Bill Ford Denies Retreat as Automaker Abandons American Sedans
(Bloomberg) -- Ford Motor Co. Chairman Bill Ford didn’t quite go so far as to declare fake news, but coverage of the company’s abandonment of the American sedan market disappointed him.
“The headlines looked like Ford was retreating, and nothing could be further from the truth,” the great-grandson of Henry Ford said Thursday during Ford’s annual meeting.
The second-largest U.S. automaker announced last month that it’s going to cease investment in sedans for the North American market, a bold move that’s part of Chief Executive Officer Jim Hackett’s plan to cut $25.5 billion in costs by 2022. Eventually, Ford’s only surviving volume car will be the Mustang.
“We’ve been listening to our customers and watching the shifts in the market,” Bill Ford, 61, said during the meeting, held via webcast for the second consecutive year. “We’re placing bets where we think you, the shareholder, can get the best return.”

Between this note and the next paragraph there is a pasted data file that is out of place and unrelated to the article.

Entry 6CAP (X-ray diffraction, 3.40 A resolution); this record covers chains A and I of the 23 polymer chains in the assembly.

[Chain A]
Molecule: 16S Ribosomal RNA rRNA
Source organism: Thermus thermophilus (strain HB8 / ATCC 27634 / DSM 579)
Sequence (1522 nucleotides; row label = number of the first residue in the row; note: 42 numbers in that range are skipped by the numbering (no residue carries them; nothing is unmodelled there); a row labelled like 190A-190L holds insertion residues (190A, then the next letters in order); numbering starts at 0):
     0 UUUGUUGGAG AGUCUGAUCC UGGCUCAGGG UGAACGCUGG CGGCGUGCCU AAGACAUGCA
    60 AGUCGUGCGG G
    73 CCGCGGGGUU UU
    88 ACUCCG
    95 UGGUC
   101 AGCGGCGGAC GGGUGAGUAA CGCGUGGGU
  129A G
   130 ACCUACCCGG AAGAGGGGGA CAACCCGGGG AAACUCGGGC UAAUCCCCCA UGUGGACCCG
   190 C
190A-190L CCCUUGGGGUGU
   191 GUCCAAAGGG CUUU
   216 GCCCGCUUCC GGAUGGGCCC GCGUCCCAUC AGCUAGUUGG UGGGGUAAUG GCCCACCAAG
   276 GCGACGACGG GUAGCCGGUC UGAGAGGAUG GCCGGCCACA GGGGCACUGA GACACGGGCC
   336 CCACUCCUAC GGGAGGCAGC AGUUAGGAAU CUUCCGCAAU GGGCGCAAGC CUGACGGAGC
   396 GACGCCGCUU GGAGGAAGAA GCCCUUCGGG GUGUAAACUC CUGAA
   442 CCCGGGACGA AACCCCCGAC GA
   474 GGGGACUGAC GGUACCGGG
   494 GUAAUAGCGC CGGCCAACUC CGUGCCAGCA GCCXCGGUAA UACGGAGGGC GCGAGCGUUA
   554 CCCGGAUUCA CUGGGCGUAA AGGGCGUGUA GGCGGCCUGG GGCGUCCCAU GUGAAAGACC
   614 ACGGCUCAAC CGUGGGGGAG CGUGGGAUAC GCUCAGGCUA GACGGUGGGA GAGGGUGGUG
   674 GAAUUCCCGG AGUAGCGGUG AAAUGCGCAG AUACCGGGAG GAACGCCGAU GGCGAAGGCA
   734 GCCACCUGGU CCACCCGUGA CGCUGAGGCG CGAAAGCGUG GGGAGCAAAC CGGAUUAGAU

A lagging stock price has vexed Ford since Alan Mulally retired in mid-2014, with the shares losing more than a third of their value in that span. The board ousted Mulally’s successor Mark Fields last year, replacing him with Hackett, who came out of retirement from having steered office-furniture company Steelcase Inc. through a restructuring and turnaround. The 63-year-old expects his cost reductions to enable Ford to reach an 8 percent profit margin -- a long-held and elusive target -- by 2020.
“I share your frustration and actually the whole management team does,” Bill Ford said in response to a shareholder question on Ford’s “ridiculously low” stock price. “That’s really why Jim kicked off the whole fitness effort. Because we need to get our base business back into fighting shape.”
“We want to give them what they’re telling us they really want,” Hackett said of Ford’s sedan customers. “We’re simply reinventing the American car.”
Ford rose 0.4 percent to $11.10 as of 10:24 a.m. in New York. The stock is down 11 percent this year.
Shareholders rejected a proposal to strip the founding Ford family of its 40 percent voting control and move to one vote per share. About 36.1 percent voted in favor of the measure, more than the 35.6 percent recorded a year ago.
The Ford family controls the automaker through a special class of shares that only they can own. Henry Ford’s great-grandsons, Bill Ford and his cousin Edsel Ford II, are directors on the board.
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